Figure 4: A service mesh can shape network traffic
And it doesn’t end here. The proxies can also split traffic based on a certain weight. For example, we can configure the proxies to send 95% of the incoming traffic to the stable version of the service while the rest can be redirected to the canary version. This can help us simplify the release management process by powering advanced practices like canary deployments.
Securing Microservices Communication
Another great advantage of using a service mesh is security. Our sidecar proxies can be configured to use mutual TLS. This ensures that all network traffic is automatically encrypted in transit. The task of managing and rotating the certificates required for mTLS is fully automated by the service mesh control plane.
A service mesh can assist in access control as well by selectively allowing which service is allowed to talk to which. All this can help us completely eradicate a whole breed of security vulnerabilities like man-in-the-middle attacks.
Figure 5: A service mesh can secure network traffic
How Does a Service Mesh Help With Observability?
We just saw how a service mesh can capture telemetry data. Let’s dig a bit deeper to understand what kind of use cases this data can power.
We've discussed how difficult it is to debug microservices. One way to solve this debuggability problem is by means of distributed tracing — the process of capturing the lifecycle of a request. One graph alone can make it so much easier to figure out the root cause of the problem.
Most service meshes automatically collect and ship network traces to tools like Jaeger. All you need to do is forward a few HTTP headers in your application code. That’s it!
Traffic Flow Metrics
A service mesh can help us collect three out of the four golden signals one must monitor to determine a service’s health:
- Request throughput – the number of requests being serviced by each microservice
- Response error rate – the percentage of failed requests
- Response latencies – the time it takes for a microservice to respond; this is a histogram from which you can extract n percentiles of latency
There are many more metrics that a service mesh collects, but these are by far the most important ones. These metrics can be used to power several interesting use cases. Some of them include:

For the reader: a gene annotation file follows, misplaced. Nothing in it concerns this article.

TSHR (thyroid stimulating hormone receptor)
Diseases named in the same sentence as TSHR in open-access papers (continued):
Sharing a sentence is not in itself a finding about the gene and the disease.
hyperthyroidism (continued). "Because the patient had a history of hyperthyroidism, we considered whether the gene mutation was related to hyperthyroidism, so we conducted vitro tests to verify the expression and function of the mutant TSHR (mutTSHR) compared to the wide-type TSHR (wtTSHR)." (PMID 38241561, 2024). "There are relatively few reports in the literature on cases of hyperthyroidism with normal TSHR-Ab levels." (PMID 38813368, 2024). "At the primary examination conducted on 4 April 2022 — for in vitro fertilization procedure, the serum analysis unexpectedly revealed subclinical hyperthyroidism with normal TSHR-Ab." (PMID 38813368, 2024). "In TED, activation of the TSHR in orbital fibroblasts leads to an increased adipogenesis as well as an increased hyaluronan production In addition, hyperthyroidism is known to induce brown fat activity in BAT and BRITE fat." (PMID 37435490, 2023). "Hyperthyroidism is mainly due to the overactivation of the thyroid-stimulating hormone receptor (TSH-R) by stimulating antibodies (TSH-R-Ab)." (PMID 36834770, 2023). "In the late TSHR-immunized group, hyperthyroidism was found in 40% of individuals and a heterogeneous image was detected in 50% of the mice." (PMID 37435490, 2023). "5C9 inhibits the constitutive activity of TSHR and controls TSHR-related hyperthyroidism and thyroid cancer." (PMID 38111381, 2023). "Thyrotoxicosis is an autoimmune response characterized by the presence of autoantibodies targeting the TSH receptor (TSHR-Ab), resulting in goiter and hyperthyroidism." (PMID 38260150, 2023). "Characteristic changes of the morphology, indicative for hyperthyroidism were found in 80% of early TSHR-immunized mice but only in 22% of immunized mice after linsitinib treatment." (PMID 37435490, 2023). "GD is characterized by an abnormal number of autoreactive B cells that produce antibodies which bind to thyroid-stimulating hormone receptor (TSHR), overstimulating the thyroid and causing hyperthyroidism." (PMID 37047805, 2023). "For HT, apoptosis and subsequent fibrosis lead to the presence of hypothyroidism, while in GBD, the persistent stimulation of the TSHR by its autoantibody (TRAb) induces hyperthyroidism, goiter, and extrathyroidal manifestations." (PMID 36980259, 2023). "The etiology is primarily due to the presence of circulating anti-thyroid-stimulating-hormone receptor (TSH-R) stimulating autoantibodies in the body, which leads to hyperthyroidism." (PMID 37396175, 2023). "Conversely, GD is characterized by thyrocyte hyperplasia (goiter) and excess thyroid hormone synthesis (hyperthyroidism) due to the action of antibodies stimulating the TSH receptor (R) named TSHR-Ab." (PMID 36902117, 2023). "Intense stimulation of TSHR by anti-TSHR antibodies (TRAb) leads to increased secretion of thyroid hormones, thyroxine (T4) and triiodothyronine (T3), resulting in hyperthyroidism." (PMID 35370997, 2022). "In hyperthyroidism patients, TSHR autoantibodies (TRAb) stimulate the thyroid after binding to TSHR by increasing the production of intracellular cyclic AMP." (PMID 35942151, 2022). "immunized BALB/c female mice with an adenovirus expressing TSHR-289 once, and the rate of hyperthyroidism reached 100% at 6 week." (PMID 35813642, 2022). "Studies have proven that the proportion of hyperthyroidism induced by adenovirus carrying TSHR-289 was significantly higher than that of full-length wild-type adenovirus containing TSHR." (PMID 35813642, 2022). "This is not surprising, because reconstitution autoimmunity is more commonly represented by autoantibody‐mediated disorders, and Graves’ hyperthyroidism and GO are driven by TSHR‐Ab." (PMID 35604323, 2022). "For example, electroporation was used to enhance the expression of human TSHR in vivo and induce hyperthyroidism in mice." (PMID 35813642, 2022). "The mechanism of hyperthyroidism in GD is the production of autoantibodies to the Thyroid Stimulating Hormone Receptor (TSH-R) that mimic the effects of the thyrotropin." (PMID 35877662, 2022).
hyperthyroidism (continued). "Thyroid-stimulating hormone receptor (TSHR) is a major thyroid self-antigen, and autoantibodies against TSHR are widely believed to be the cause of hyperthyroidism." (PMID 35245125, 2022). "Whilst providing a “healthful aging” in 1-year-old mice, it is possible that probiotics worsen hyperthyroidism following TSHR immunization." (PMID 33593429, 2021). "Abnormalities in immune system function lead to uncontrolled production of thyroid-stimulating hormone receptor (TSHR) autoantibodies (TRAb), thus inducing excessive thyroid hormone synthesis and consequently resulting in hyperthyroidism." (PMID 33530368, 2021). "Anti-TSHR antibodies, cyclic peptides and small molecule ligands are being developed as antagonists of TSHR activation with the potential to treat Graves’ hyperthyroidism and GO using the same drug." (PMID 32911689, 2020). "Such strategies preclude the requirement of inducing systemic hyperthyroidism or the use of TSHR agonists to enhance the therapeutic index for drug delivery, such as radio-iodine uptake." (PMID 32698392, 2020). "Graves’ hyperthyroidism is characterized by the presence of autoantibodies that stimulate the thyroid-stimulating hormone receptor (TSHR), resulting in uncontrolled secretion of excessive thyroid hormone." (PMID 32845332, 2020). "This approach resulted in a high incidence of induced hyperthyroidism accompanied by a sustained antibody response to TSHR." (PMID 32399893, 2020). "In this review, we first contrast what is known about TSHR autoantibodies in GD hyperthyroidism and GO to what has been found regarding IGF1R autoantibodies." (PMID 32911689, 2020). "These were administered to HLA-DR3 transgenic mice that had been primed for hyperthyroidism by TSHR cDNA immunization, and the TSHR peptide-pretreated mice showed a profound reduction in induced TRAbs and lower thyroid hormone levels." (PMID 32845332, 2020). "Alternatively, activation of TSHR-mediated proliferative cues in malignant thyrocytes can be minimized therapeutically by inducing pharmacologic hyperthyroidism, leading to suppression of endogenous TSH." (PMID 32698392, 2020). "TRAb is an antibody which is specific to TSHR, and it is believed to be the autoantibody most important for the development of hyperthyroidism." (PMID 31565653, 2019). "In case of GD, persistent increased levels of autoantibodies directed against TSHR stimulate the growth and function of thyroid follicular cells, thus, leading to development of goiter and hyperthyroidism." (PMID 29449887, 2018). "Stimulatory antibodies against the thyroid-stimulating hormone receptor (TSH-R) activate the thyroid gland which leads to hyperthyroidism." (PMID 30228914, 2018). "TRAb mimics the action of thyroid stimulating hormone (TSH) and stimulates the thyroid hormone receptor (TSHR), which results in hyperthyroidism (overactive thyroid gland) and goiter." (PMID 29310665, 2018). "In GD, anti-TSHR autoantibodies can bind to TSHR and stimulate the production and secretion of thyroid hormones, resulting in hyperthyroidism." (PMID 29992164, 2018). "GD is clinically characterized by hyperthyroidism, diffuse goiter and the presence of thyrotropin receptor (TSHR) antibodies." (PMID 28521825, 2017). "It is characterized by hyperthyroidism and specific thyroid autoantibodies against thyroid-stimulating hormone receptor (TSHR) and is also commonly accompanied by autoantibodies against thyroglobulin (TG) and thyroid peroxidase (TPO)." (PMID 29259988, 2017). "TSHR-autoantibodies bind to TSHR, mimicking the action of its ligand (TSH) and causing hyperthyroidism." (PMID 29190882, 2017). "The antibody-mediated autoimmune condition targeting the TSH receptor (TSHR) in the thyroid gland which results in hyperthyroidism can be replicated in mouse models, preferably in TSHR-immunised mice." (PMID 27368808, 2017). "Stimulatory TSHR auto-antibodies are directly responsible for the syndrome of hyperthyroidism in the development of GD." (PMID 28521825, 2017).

- Enabling scaling based on advanced parameters like request throughput
- Enabling advanced traffic control features like rate limiting and circuit breaking
- Performing automated canary deployments and A/B testing
A service mesh can help us automatically construct a network topology, which can be built by combining tracing data with traffic flow metrics. If you ask me, this is a real lifesaver. A network topology can help us visualize the entire microservice dependency tree in a single glance. Moreover, it can also highlight the network health of our cluster. This can be great for identifying bottlenecks in our application.
Observability is a wide umbrella covering several moving pieces. Luckily for us, tools like service meshes cover a lot of ground without requiring us to write a single line of code. In a nutshell, a service mesh helps us by:
- Generating distributed tracing data to simplify debugging
- Acting as a source for critical metrics like the golden signals for microservices monitoring
- Generating a network topology
As next steps, you can check out the following guides to dive deeper into the world of service meshes and observability.
- Get started with Istio (video)
- Get started with LinkerD (video)
- Get started with Kuma (video)
- "How to Set Up Monitoring Using Prometheus and Grafana" (article)
This is an article from DZone's 2022 Microservices and Containerization Trend Report.
Read the Report